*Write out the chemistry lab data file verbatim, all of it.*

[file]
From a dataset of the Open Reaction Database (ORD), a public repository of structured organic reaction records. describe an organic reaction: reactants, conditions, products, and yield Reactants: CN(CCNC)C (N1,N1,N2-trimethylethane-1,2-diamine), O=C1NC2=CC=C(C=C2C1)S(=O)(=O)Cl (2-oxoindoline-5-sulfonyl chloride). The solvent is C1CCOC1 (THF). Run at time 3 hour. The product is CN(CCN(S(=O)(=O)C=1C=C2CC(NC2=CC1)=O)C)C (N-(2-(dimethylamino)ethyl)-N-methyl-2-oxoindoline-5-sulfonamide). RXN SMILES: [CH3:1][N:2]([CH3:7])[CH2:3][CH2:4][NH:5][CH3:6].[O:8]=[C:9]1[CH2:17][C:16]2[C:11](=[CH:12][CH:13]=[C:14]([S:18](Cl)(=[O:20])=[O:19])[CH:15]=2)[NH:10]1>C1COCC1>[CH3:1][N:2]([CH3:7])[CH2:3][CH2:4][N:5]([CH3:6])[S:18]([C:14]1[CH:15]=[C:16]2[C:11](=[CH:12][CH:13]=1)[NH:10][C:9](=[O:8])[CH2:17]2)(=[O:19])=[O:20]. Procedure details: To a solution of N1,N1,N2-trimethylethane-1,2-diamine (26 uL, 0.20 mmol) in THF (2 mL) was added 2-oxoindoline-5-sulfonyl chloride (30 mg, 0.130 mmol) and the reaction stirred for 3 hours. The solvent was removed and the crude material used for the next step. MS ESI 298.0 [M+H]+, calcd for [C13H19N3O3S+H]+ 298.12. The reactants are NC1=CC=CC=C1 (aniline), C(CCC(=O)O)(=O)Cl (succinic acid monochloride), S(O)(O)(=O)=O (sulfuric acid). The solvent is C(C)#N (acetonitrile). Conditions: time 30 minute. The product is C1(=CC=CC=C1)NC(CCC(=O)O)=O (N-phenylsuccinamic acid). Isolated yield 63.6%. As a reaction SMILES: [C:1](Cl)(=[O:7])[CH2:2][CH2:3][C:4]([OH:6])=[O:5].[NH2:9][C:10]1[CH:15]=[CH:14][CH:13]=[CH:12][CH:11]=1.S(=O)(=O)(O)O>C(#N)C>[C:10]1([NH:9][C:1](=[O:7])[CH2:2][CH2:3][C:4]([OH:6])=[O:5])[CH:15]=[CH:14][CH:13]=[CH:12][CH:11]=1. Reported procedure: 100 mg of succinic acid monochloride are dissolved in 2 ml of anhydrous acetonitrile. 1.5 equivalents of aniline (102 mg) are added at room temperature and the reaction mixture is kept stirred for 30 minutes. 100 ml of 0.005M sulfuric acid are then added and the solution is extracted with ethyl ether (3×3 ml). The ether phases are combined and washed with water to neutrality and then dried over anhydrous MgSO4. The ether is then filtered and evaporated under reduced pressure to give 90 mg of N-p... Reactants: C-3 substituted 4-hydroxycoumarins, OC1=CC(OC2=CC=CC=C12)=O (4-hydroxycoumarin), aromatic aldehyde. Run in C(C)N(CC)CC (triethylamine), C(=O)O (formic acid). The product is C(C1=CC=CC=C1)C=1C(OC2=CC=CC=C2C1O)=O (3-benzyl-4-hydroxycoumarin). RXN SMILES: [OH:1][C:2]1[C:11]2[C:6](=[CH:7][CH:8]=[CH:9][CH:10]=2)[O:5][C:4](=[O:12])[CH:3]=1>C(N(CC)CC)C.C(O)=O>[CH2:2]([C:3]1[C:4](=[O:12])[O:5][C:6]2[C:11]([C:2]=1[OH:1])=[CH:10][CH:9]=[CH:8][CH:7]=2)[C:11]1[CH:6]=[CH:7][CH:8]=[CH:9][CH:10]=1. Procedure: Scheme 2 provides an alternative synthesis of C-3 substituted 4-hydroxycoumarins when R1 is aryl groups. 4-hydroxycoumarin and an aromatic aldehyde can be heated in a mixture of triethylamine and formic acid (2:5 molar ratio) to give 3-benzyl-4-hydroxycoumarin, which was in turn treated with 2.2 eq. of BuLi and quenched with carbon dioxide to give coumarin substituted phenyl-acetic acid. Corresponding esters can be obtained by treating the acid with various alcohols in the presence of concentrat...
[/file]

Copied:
From a dataset of the Open Reaction Database (ORD), a public repository of structured organic reaction records. describe an organic reaction: reactants, conditions, products, and yield Reactants: CN(CCNC)C (N1,N1,N2-trimethylethane-1,2-diamine), O=C1NC2=CC=C(C=C2C1)S(=O)(=O)Cl (2-oxoindoline-5-sulfonyl chloride). The solvent is C1CCOC1 (THF). Run at time 3 hour. The product is CN(CCN(S(=O)(=O)C=1C=C2CC(NC2=CC1)=O)C)C (N-(2-(dimethylamino)ethyl)-N-methyl-2-oxoindoline-5-sulfonamide). RXN SMILES: [CH3:1][N:2]([CH3:7])[CH2:3][CH2:4][NH:5][CH3:6].[O:8]=[C:9]1[CH2:17][C:16]2[C:11](=[CH:12][CH:13]=[C:14]([S:18](Cl)(=[O:20])=[O:19])[CH:15]=2)[NH:10]1>C1COCC1>[CH3:1][N:2]([CH3:7])[CH2:3][CH2:4][N:5]([CH3:6])[S:18]([C:14]1[CH:15]=[C:16]2[C:11](=[CH:12][CH:13]=1)[NH:10][C:9](=[O:8])[CH2:17]2)(=[O:19])=[O:20]. Procedure details: To a solution of N1,N1,N2-trimethylethane-1,2-diamine (26 uL, 0.20 mmol) in THF (2 mL) was added 2-oxoindoline-5-sulfonyl chloride (30 mg, 0.130 mmol) and the reaction stirred for 3 hours. The solvent was removed and the crude material used for the next step. MS ESI 298.0 [M+H]+, calcd for [C13H19N3O3S+H]+ 298.12. The reactants are NC1=CC=CC=C1 (aniline), C(CCC(=O)O)(=O)Cl (succinic acid monochloride), S(O)(O)(=O)=O (sulfuric acid). The solvent is C(C)#N (acetonitrile). Conditions: time 30 minute. The product is C1(=CC=CC=C1)NC(CCC(=O)O)=O (N-phenylsuccinamic acid). Isolated yield 63.6%. As a reaction SMILES: [C:1](Cl)(=[O:7])[CH2:2][CH2:3][C:4]([OH:6])=[O:5].[NH2:9][C:10]1[CH:15]=[CH:14][CH:13]=[CH:12][CH:11]=1.S(=O)(=O)(O)O>C(#N)C>[C:10]1([NH:9][C:1](=[O:7])[CH2:2][CH2:3][C:4]([OH:6])=[O:5])[CH:15]=[CH:14][CH:13]=[CH:12][CH:11]=1. Reported procedure: 100 mg of succinic acid monochloride are dissolved in 2 ml of anhydrous acetonitrile. 1.5 equivalents of aniline (102 mg) are added at room temperature and the reaction mixture is kept stirred for 30 minutes. 100 ml of 0.005M sulfuric acid are then added and the solution is extracted with ethyl ether (3×3 ml). The ether phases are combined and washed with water to neutrality and then dried over anhydrous MgSO4. The ether is then filtered and evaporated under reduced pressure to give 90 mg of N-p... Reactants: C-3 substituted 4-hydroxycoumarins, OC1=CC(OC2=CC=CC=C12)=O (4-hydroxycoumarin), aromatic aldehyde. Run in C(C)N(CC)CC (triethylamine), C(=O)O (formic acid). The product is C(C1=CC=CC=C1)C=1C(OC2=CC=CC=C2C1O)=O (3-benzyl-4-hydroxycoumarin). RXN SMILES: [OH:1][C:2]1[C:11]2[C:6](=[CH:7][CH:8]=[CH:9][CH:10]=2)[O:5][C:4](=[O:12])[CH:3]=1>C(N(CC)CC)C.C(O)=O>[CH2:2]([C:3]1[C:4](=[O:12])[O:5][C:6]2[C:11]([C:2]=1[OH:1])=[CH:10][CH:9]=[CH:8][CH:7]=2)[C:11]1[CH:6]=[CH:7][CH:8]=[CH:9][CH:10]=1. Procedure: Scheme 2 provides an alternative synthesis of C-3 substituted 4-hydroxycoumarins when R1 is aryl groups. 4-hydroxycoumarin and an aromatic aldehyde can be heated in a mixture of triethylamine and formic acid (2:5 molar ratio) to give 3-benzyl-4-hydroxycoumarin, which was in turn treated with 2.2 eq. of BuLi and quenched with carbon dioxide to give coumarin substituted phenyl-acetic acid. Corresponding esters can be obtained by treating the acid with various alcohols in the presence of concentrat...